You will receive a letter detailing the date of your surgery, time and ward to report to for your admission. You will also be advised on what to bring to hospital with you.
Upon admission on to the ward you will be shown where to sit, where you will be see a number of different people. You will be seen by a nurse who will take some information from you and will attach patient identification bands around your wrists or ankles. You will be given a gown to wear for theatre and white stockings to wear to help prevent blood clots. You will also be seen by a member of the surgical team who will go through the consent form for your procedure with you, an anaesthetist who will discuss your anaesthetic. Please stay on the ward so that you may be seen by all these people to avoid delays in your surgery.
When your theatre team is ready for you, a member of the team will walk to the ward to collect you; they will check a few details with you and then walk you to theatre (if you are able). You will then be taken into the anaesthetic room where you will be met by your anaesthetist. A member of the theatre team will ask you to lie on a theatre bed, and will attach a blood pressure cuff to your arm; a probe onto your finger to measure your oxygen levels and three stickers attached to wires will be placed onto your chest to monitor your heart. You will also have a needle placed into a vein on the back of your hand or arm; this allows the anaesthetist to administer the medications required for your anaesthetic.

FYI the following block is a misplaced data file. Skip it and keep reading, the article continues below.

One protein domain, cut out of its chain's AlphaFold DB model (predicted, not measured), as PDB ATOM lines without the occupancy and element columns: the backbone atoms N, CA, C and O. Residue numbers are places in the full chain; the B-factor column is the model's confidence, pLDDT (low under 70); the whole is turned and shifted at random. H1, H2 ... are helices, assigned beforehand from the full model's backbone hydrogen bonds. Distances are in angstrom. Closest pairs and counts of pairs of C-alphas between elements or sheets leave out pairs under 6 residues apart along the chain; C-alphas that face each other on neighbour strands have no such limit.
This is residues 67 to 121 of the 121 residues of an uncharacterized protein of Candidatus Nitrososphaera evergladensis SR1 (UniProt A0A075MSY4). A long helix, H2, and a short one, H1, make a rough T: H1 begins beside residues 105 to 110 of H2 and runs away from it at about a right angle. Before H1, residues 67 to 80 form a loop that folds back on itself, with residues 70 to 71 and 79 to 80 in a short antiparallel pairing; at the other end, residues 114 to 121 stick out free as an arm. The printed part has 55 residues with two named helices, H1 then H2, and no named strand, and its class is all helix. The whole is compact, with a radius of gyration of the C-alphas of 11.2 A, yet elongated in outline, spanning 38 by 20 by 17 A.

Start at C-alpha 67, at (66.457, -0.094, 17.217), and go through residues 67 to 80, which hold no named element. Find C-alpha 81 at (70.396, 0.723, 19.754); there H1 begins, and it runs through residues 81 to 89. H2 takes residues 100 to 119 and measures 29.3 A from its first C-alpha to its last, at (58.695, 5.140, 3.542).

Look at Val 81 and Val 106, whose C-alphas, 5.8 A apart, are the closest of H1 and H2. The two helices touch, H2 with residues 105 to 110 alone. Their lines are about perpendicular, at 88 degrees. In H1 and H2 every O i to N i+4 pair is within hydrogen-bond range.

What happens after the operation?